“That’d be more accurate, yeah.”

“What an unsavory trait. Perhaps one day this ranger will learn to have better taste,” Hannibal says. Will can hear the faint sound of pen against paper. “Well, I won't keep you any longer. I'll look after the dogs until you get back. Take care, Will.”

“Thanks again. Will do.”

When he hangs up and returns his phone to his pocket, he can feel Beverly looking at him. “Keep your eyes on the road,” he grumbles.

Beverly chuckles. “Sounds like that was a fun call.”

“It was just Dr. Lecter offering to feed my dogs. I asked Alana, but her brother went into labor.”

“Oh crap, Levi's having the baby?”

“I guess. I didn't even know she had a brother, let alone that she was going to become an aunt so soon.”

“Uh,” Beverly says, drawing out the sound. “Don’t feel worse about it, but um... she has three brothers. And two nieces already.”

“Guess you don’t learn much about people’s private lives when you're a crazy old dog Omega.”

He can feel uneasiness fill the car as if it were a cloud of noxious gas. “That was supposed to be a joke,” he adds. “Not self-pity. It’s not like I'm standing out in the rain looking and feeling pathetic while the cool kids are at prom. I enjoy my life the way it is.”

Beverly gives a small hum in response, and Will isn't sure if she believes him. He doesn't want to press the issue and look desperate to prove her doubt and pity wrong. He distracts himself by returning his gaze to the endless expanse of sand, rock, and sparse shrubland outside his window.

They drive along in awkward silence for several more minutes until Will sees a large roadside billboard coming up on the left side of the road, one of many put out to warn drivers to the dangers of going off-road. It mentions the extreme temperatures and lack of medical resources nearby, and that this is a sensitive ecological area best left unspoiled, but doesn't say that going too far in could do irreparable things to the Tether between yourself and your daemon. Will's torn on that choice. On the one hand, it runs the risk of some poor ignorant fool choosing to ignore the other warnings and running afoul of whatever strange force moves in this place. On the other, it doesn't alert the thrill-seeking, the despairing, or the overly-ambitious either.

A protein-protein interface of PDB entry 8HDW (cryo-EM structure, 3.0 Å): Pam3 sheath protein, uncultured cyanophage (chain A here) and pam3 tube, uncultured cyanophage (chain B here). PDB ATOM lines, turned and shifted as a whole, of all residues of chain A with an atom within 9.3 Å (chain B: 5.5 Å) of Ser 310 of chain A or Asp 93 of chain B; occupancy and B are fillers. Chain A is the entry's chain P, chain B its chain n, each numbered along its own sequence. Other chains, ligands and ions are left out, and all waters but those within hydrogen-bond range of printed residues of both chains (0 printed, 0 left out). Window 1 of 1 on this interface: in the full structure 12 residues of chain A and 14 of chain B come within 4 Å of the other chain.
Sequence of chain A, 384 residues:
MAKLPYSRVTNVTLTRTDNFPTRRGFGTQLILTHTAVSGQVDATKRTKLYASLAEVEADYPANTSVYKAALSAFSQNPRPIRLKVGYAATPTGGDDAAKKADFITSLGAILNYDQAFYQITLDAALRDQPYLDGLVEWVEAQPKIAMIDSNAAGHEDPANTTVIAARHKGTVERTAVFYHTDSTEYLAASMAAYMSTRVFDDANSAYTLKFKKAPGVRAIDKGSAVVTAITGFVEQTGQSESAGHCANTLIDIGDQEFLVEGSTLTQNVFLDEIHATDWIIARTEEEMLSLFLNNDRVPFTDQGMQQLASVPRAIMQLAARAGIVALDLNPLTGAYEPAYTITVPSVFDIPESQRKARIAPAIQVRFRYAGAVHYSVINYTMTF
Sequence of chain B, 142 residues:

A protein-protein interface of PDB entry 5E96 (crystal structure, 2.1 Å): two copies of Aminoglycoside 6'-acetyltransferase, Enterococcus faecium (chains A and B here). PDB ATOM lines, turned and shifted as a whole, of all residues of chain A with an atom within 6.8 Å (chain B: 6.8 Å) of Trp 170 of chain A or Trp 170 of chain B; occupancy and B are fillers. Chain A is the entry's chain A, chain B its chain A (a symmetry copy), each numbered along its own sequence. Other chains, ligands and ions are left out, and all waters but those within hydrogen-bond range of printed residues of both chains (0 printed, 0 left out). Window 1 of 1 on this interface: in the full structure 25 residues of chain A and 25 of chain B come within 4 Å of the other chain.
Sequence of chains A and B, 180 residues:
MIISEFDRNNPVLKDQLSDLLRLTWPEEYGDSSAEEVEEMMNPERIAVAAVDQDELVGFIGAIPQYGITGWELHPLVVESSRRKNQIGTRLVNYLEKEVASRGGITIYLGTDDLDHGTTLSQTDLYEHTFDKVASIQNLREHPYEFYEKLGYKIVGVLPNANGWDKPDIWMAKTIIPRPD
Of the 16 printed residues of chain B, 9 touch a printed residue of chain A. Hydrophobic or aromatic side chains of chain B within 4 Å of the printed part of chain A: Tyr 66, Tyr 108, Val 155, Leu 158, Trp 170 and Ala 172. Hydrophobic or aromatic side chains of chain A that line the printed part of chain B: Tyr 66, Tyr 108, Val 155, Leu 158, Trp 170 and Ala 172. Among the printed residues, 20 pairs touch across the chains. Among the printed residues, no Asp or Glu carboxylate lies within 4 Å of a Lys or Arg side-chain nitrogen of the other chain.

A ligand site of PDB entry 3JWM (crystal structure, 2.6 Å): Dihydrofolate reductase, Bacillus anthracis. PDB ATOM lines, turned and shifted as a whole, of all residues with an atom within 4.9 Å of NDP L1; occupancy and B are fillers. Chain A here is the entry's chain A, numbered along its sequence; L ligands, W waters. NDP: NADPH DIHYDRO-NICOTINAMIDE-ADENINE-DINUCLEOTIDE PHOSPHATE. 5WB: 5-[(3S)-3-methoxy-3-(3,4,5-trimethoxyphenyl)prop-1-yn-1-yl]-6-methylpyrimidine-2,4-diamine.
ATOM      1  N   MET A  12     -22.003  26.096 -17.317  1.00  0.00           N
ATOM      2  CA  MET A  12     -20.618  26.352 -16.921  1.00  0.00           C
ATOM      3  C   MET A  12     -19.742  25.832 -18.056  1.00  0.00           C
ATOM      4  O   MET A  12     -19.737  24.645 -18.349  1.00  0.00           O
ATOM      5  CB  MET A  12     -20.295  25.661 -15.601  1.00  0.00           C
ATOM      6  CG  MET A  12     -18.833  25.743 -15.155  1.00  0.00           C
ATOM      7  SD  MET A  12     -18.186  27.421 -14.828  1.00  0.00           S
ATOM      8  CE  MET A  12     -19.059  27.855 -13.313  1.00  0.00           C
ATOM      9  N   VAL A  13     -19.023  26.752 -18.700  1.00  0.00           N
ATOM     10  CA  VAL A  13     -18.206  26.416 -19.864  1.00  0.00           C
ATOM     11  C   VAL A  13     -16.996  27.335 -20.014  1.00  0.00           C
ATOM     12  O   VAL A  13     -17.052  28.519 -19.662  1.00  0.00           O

As they get closer, Will notices something strange about the dusty metal base of the sign. “Slow down. Something's behind that sign,” he says.

Beverly pulls the car into the meager shoulder and stops by the sign. She shares a look with Will, and both wordlessly ready their guns. As they approach the sign, Hartwin keeps close behind Beverly, using her legs as a shield.

Hidden in the long shadow of the sign is an old RV covered with a large beige tarp, probably meant to obscure the vehicle against the colors of the desert. There are clear footprints in the sand around the RV, what looks to be four sets in total. They lead to a spot on the road and vanish from there.